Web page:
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**Correlation**

A correlation gives you a number, called *r*, which can range from 0.0 to 1.00 (or -1.00).
Zero correlation means there is no relation between two variables. If the correlation between SAT and
GPA were zero, then knowing SAT does not let you predict GPA better than just guessing at random. A
correlation of 1.00 (either + or -) means perfect correlation. If the correlation between SAT and GPA
were 1.00, you could predict a person's GPA exactly from his/her SAT.

The correlation between SAT and GRE is about 0.3 to 0.4, very reasonable values, because correlations between two traits individuals have don't often go as high as 0.5. This means that the predictive relation between most psychological variables is nowhere near perfect.

The sign of the correlation (+ or -) * depends only on how you set up the two variables*.
Suppose, for example, you had the SAT and GPA scores for each person in this class. The SAT is
given as the number of points a person got (maximum = 1600). The GPA is usually given on a scale
where 4.0 is the maximum. Say that the correlation between SAT and GPA for this class is 0.34.

But the SAT could be changed to the number of points a person * missed* (instead of the
points s/he got). Then two people who had SAT's of 540 and 490 would have scores of 800 - 540 = 260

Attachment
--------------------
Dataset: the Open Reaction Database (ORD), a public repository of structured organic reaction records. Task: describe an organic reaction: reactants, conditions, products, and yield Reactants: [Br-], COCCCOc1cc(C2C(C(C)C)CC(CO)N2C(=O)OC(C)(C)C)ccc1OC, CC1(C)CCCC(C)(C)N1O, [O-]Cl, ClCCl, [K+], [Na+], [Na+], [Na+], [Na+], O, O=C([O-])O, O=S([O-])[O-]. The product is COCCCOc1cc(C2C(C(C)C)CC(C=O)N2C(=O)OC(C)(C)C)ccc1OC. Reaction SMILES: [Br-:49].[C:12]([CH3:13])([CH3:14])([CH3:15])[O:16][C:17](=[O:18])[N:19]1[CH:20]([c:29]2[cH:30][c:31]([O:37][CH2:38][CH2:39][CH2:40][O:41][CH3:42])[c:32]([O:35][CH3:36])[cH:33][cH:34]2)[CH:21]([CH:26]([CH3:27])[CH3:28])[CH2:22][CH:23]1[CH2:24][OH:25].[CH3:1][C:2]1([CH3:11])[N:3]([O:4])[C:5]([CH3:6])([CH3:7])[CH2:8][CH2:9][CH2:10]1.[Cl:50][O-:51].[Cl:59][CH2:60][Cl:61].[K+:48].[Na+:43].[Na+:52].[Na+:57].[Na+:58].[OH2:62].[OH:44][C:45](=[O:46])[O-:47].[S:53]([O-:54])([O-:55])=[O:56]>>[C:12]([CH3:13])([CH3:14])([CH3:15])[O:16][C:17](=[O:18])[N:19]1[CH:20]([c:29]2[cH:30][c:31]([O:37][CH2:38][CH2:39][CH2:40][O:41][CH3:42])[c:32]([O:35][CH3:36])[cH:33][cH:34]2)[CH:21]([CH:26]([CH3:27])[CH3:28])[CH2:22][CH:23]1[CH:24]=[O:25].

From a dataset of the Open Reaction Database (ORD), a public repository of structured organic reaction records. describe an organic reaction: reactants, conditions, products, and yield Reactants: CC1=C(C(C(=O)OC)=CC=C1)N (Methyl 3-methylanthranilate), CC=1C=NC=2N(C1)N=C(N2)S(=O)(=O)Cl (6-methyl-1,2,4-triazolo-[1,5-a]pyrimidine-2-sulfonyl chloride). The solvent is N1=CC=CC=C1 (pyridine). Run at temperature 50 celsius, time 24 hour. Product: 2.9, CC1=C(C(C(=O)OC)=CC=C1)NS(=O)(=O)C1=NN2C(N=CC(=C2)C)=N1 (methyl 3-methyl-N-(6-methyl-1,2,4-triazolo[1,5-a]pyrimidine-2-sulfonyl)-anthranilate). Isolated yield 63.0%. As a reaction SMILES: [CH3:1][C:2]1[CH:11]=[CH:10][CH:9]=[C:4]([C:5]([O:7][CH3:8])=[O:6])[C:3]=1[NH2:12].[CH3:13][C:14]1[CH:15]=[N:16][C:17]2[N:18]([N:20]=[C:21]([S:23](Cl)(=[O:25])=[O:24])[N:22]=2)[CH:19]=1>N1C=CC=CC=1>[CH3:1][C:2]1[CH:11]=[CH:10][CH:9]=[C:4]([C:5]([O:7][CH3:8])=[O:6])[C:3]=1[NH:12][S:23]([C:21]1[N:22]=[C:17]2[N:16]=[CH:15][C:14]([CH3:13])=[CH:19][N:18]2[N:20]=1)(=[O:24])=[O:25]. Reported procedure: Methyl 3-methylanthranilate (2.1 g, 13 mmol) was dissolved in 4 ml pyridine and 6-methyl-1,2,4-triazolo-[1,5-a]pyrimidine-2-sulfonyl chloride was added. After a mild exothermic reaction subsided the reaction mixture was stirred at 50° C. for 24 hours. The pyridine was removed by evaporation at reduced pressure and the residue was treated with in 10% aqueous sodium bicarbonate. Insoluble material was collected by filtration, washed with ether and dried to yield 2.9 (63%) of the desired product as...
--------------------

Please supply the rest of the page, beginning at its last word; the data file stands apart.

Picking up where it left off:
and 800 - 490 = 310. In this way of reporting SAT's, the * lower* the score, the *
better* the performance.

If you calculated the class correlation using this reversed system of reporting SAT, then the
correlation would be -.34. The only change in the correlation is its sign. The sign (+ or -) of a correlation
tells only which direction a relation goes, not how strong it is. In the example, the correlation of .34 is
just as strong as the correlation of -.34. Only the direction of the relation has changed. In the original
correlation of .34, as SAT * increases*, on the average the GPA * increases*. In
the correlation of -.34 with the reversed SAT, as the SAT *decreases*, on the average the
GPA * increases*.

In golf, the lower the score, the better the performance. So if you correlate the year's total winnings for each member on the PGA tour with their total scores for the the year, the correlation would be negative and probably quite high. It's negative and high because lower scores are required to win tournaments and prize money.